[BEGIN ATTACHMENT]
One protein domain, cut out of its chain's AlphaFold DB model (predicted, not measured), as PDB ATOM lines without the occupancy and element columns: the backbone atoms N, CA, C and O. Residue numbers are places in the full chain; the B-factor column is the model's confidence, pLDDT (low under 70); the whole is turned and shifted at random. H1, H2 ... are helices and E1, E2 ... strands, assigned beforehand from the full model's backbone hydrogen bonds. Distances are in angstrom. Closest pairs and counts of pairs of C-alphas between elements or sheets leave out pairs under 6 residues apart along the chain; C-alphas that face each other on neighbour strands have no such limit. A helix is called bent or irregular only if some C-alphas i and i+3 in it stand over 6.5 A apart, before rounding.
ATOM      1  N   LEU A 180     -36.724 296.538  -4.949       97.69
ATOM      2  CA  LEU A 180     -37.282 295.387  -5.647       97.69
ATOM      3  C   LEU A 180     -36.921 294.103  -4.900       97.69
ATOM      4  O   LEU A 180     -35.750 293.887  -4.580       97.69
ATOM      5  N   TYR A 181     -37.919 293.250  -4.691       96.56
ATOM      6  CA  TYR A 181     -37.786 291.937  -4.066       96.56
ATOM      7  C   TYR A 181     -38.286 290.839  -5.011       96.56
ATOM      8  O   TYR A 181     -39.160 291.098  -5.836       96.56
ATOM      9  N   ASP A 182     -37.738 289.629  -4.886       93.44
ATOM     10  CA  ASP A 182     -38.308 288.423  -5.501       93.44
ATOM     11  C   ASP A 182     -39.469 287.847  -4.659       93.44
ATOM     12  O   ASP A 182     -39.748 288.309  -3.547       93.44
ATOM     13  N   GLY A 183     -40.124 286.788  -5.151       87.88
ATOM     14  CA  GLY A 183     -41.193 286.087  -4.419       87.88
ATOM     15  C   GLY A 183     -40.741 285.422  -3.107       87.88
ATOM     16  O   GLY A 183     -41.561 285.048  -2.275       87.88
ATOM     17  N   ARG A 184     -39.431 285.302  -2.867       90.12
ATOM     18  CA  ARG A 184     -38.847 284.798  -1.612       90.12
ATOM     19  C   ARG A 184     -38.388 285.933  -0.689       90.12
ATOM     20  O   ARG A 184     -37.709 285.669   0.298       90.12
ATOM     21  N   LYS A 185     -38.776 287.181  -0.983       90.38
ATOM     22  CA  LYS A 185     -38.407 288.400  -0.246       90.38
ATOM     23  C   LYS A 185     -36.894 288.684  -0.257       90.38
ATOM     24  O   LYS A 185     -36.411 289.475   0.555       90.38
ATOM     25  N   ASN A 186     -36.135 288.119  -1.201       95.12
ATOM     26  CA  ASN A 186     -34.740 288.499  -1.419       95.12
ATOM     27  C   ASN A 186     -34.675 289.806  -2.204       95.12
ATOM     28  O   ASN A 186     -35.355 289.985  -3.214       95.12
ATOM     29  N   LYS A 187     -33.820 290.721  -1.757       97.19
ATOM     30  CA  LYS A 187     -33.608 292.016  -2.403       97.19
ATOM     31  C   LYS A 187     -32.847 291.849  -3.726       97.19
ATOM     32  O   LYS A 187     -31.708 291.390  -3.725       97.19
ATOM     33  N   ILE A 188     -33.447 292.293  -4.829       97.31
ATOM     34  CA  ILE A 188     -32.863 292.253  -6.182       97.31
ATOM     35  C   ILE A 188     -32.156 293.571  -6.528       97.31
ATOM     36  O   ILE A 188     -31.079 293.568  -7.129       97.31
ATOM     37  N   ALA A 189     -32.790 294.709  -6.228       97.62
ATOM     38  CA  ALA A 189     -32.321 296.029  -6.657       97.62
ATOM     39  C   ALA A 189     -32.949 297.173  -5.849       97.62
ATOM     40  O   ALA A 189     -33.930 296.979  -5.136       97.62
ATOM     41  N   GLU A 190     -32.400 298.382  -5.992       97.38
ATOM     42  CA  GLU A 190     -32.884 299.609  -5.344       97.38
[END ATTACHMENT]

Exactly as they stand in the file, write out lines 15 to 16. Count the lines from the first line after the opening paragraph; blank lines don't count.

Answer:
ATOM     15  C   GLY A 183     -40.741 285.422  -3.107       87.88
ATOM     16  O   GLY A 183     -41.561 285.048  -2.275       87.88